There's been a somewhat prolonged hiaitus in this blog during the summer, not all caused by some extended sailing trips.  The olympics is partly to blame!  But I've gone back to the PC version of PCDB Waypoints, and finished the rather tedious task of preloading it with all the information I can find about lighthouses, buoys and beacons around the UK and near European coast.  That is now complete.  I can also take that information (from a Microsoft Access database) and load it into an empty PCDB Waypoints app running on my tablet.  Doable, but somewhat slow.  However, it means that I can really load-test the app on an enormous amount of data before releasing it into the wild.
There's a funny glitch in Androis whereby if I run a number of debug sessions of the same app on the same device, I get a number of identical icons in the Apps screen on the tablet, each corresponding to some terminal state of the app at the end of a debug session.  I've got roughly a screenfull.  I uninstalled PCDB Waypoints and reinstalled it to get rid of those, and then found some errors in the database import process which are now fixed.  So now I can get on with completing the functionality of this app and getting it ready to market.
Along the way, I've uploaded a new version of PCDB SuDuku Solver, at a reduced price.  The new version follows the evolving Android conventions for widget appearance which are designed principally to conserve battery power.  Next, I need to upload the same version of PCDB SuDoku Lite...
Also along the way, Samsung successfully upgraded my tablet from Android 3.2 to 4.0.  I've picked up the latest version of the Eclipse IDE and now need to explore the facilities of both new versions.
Recent work on PCDB Waypoints has concentrated on getting it to generate KML ("Keyhole Markup Language") files that can be read by Google Earth.  This is now reasonably successful, at least in the PC version.  I've used it to generate files of the various voyages I've been on over the last 60-odd years, some in my own boat, some on troop ships when my father was in the army after the Second World War, and others in cruises that Elaine and I have enjoyed over the last few years.  Getting it to work wasn't particulary easy, as the documentation is a bit difficult to follow, but I can now follow the routes of each of the voyages I've recorded.  I still need to complete the sework on the Icons used to show the type of waypoint; that's easy but tedious.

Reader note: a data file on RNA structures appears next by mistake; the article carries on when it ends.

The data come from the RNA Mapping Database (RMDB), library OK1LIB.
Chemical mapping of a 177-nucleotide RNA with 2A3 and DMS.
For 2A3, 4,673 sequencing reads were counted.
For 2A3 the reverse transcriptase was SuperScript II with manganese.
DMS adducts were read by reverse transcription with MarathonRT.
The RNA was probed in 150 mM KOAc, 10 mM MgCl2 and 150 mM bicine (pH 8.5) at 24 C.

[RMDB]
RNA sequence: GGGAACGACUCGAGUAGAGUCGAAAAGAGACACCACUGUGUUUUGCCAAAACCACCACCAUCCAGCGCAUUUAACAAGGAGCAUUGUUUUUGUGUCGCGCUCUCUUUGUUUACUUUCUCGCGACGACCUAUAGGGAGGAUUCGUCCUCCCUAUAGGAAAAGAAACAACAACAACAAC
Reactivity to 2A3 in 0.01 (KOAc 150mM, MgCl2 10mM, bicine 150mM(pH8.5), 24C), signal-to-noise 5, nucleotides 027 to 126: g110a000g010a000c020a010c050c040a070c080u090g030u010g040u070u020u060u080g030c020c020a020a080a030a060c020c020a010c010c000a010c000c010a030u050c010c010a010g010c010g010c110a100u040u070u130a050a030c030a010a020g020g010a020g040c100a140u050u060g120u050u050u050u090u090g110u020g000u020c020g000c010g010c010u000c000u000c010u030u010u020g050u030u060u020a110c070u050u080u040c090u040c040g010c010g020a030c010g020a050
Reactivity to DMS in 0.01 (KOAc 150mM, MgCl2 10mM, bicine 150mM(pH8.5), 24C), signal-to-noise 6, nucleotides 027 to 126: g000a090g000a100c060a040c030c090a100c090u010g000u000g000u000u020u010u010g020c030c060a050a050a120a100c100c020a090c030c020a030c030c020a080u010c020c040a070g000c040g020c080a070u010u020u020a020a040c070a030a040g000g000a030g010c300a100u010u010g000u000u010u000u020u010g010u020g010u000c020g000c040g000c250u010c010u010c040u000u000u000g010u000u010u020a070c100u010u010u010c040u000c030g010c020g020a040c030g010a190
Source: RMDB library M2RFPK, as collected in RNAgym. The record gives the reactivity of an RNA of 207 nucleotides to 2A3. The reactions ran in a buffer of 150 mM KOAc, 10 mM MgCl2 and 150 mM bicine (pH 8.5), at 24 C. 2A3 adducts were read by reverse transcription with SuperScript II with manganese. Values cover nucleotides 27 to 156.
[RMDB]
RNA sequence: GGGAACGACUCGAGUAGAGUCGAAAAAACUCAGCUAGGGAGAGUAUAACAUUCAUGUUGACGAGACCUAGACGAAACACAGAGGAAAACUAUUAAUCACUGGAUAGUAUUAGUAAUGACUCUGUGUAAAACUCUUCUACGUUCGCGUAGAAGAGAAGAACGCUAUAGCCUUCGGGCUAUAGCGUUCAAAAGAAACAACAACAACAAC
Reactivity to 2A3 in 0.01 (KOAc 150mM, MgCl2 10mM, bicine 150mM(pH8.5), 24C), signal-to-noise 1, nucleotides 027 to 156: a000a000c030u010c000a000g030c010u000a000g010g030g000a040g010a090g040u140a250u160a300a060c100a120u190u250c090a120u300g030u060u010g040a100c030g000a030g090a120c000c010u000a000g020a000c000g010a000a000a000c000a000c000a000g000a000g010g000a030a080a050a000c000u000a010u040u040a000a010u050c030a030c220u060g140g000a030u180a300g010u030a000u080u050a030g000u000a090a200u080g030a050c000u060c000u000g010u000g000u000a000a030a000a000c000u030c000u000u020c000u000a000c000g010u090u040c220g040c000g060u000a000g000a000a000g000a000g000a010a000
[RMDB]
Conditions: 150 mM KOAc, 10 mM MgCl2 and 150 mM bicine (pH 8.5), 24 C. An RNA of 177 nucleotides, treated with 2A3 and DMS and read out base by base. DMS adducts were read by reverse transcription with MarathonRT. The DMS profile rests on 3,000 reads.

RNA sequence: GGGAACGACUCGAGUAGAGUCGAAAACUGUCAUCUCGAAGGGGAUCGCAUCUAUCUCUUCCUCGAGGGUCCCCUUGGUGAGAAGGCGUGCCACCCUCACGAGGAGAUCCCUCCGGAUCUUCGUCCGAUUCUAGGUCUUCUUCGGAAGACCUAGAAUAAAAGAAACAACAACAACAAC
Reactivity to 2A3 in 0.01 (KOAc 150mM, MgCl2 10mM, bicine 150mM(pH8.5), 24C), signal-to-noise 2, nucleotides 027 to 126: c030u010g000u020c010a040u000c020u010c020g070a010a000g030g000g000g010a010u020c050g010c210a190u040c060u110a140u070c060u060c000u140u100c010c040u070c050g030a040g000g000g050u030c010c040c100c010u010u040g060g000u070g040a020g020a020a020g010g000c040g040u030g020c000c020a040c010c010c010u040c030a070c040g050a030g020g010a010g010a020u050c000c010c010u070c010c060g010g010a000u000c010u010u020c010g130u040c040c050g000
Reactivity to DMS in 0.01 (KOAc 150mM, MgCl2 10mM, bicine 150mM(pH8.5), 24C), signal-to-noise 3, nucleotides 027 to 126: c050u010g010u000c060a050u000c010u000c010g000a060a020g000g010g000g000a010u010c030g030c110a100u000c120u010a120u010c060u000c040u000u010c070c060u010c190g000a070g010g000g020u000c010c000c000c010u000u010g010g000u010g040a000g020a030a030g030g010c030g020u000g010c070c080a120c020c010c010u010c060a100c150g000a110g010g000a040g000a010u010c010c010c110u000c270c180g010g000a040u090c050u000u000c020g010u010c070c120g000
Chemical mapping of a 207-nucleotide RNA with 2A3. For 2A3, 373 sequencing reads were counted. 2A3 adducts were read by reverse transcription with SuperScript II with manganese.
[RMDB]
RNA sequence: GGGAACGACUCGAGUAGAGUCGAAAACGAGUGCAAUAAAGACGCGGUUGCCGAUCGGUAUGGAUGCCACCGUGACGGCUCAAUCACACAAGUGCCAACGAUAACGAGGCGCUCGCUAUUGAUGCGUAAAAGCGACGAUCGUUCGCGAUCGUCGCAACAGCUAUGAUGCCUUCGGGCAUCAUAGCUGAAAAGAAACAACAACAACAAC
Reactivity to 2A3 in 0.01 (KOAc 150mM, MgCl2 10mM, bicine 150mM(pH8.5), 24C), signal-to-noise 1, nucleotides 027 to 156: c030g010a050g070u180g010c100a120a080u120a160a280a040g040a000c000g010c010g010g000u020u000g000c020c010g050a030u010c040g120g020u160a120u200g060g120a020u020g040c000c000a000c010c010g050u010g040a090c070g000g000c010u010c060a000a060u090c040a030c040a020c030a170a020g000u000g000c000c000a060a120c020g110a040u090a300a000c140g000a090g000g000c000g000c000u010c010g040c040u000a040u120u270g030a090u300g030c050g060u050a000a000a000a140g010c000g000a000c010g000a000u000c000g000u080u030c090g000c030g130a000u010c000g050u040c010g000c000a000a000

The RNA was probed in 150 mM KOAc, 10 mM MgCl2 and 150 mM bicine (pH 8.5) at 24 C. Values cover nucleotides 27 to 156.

The Android version of PCDB Waypoints is coming on apace, but doesn't support this feature yet.  However, I can copy KML files generated on the PC onto my tablet, and with the help of a useful app called "KML to Earth", show a voyage on the tablet's version of Google Earth (I'm running version 7.0).  I won't be taking my PC to Northern Ireland, but the Irish routes are now fully planned out and I can display them all on Google Earth.

Now if I could overlay this data on my Android Navionics app...
PCDB SuDoku Solver has now been released to the Google Play market, and can, all being well, be purchased by anyone with an Android device running Android 3.2 (Honeycomb MR2) and a screen size of 1024 x 600 density-independent pixels (dips) or greater.  For comparison, my Samsung Galaxy Tab 10.1 has a size of 1280 x 800dips

Nothing is easy, and Google Play continued to throw up "gotchas", refusing a couple of times to be able to process my uploaded .apk file.  However, it relented in the end. You can find it by clicking on the Google Play button here.

I've asked for it to be available in the English-speaking countries and the Eurozone.  The app itself only "speaks" English, but so do 99% of all apps ever written so I'm not too bothered about that yet.

The next stage is to publish the free "Lite" version with restricted facilities.
I've been developing an app to solve SuDoku and Killer SuDoku puzzles for several years now.  With the increasing availability and use of Android-powered devices, I've recently ported the app to this platform, and it's now pretty well ready to publish on the Google Play (previously Android Market) website.  There isn't much point in publishing an app like this without some degree of support, so I've set up this (PCDB Dev) website to provide that support.  See what you think of it.